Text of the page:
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Stunning rooms inside the British Parliament
Houses of Parliament (London)
Member Name: curious_tan
Houses of Parliament (London)
Date: 17/12/10, updated on 17/12/10 (239 review reads)
Advantages: Very accessible and must-see attraction while visiting London
Disadvantages: Public tours only open on Saturdays and session breaks during summer time
DURING MY WEEKEND escapade in London in September 2007, I had the opportunity to visit the Houses of Parliament. The Parliament is open to the public every year when the session is on recess from 31 July to 29 September, and during Saturdays in all year round. But if you are interested to attend various debates and public committee sessions, it is open to everyone with prior ticket bookings, or join the public queue few hours before the session begins.
Since I was a student, I got a discounted price of £8 (from £12), but for kids (aged 5-15) is £5, and family (2 adults + 2 kids) for £30. The tour arrangement was good where we were organised in a group of 20-25 persons with a tour guide. Unfortunately, the tour did not include the tour for Big Ben and the Clock Tower. It took almost one-and-a-half hours to complete the tour, including taking a snack in the small restaurant inside the compound.
There are so many things to learn from the tour. For example, why the motif in the House of Commons is green and red for the House of Lords? Moreover, what is the significance of the portraits (paintings) of St David, St Patrick, St Andrew and St George inside the Parliament? One of the rooms inside the Parliament reminded me of the 4 important virtues: courtesy, generosity, hospitality, mercy, including the importance of 'religion'.
The House of the Lords is one of the most decorated room and I could not explain how I feel when I was inside this place where legislations are examine and pass by unelected and unpaid 740 members which include Archbishops and bishops and hereditary and prominent peers. This is also a ceremonial place for the State Opening of Parliament by Her Majesty the Queen.
The House of Commons is an ordinary chamber which is commonly watched on TV live coverage. Watching the session on TV, I thought it is a huge room but being there, it is much smaller than expected. It has a seating capacity of 437 for the 646 members of the Parliament, including the side galleries for the public.
Other interesting places include the Central lobby, Queen's Robing Room, Sovereign's Entrance, Royal Gallery, St Stephen's Hall and the Westminster Hall (the original structure). I was mesmerized by the grandeur of the variety of painting collections in every wall of these rooms and lobbies.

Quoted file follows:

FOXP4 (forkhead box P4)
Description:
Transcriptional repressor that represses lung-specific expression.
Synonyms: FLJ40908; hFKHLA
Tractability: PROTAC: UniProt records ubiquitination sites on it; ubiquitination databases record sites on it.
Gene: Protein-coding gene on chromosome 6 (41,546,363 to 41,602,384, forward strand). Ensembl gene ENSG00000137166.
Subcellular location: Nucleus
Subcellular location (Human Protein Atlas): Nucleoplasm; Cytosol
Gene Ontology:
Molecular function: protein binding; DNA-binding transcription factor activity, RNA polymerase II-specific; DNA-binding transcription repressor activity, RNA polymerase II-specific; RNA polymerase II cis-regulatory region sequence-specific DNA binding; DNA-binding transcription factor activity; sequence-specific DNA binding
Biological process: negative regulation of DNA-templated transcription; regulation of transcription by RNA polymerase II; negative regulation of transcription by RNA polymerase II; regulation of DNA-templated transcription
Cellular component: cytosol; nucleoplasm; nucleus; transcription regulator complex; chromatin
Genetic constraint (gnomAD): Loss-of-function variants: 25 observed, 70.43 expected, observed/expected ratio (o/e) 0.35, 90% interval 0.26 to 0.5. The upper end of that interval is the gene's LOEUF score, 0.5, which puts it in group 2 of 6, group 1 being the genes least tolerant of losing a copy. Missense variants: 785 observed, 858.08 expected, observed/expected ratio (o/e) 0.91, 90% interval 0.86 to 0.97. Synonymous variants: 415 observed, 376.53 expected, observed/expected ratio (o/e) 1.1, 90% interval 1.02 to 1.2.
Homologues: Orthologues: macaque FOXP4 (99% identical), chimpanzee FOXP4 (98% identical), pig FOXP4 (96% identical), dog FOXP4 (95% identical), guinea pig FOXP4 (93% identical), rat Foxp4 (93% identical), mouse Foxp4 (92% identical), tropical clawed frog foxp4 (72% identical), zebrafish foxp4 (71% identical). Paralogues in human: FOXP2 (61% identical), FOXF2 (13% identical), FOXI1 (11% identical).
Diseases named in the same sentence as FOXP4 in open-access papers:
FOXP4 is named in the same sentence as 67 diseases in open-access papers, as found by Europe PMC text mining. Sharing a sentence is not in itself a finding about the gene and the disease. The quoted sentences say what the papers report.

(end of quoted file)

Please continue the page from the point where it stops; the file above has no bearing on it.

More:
By the way, the Clock Tower is one of the Parliament's best known features, popularly mistaken as the Big Ben. Actually, Big Ben is the nickname of the 'bell' housed inside the Clock Tower, and Augustus Pugin is the name of the clock designer.
For families planning to visit this government building, it is my personal opinion that the tour is not ideal especially for young kids considering that the majority of the attractions inside the buildings are much more of adults' interest; and too early for kids to understand the British politics! Remember, cameras are not allowed inside the main chambers of the Parliament, except in the assembly area of the tour and the Westminster Hall. The foreign language tours are also available at defnite schedules/times in German, Spanish, French and Italian.
On the other hand, it is worth visiting its official website to find out more about its schedules and online bookings. The website also provide relevant links for people who could not be able to visit the building. The online or virtual tours, including audio or podcasts tours offer convenient ways to explore the building.
In terms of accessiblity, there are bus and tubes transports available in the area. Bus stops and train stations are just few steps away from the Partiament. It is a walking distance from other tourist attractions such as Big Ben and London Eye. With regard to entrance fees, I checked in the website that for adult's ticket of 12 pounds in 2007, it is now 14 pounds; while kids' ticket is 6 pounds from 5 pounds, and for families (2 adults+2kids) from 30 pounds to 35 pounds.
OVERALL, both the exterior and interior of the building have architectural and historical significance, and there are must-see features that need to be explored while visiting the building.
Summary: The Houses of the Parliament have both architectural and historical significance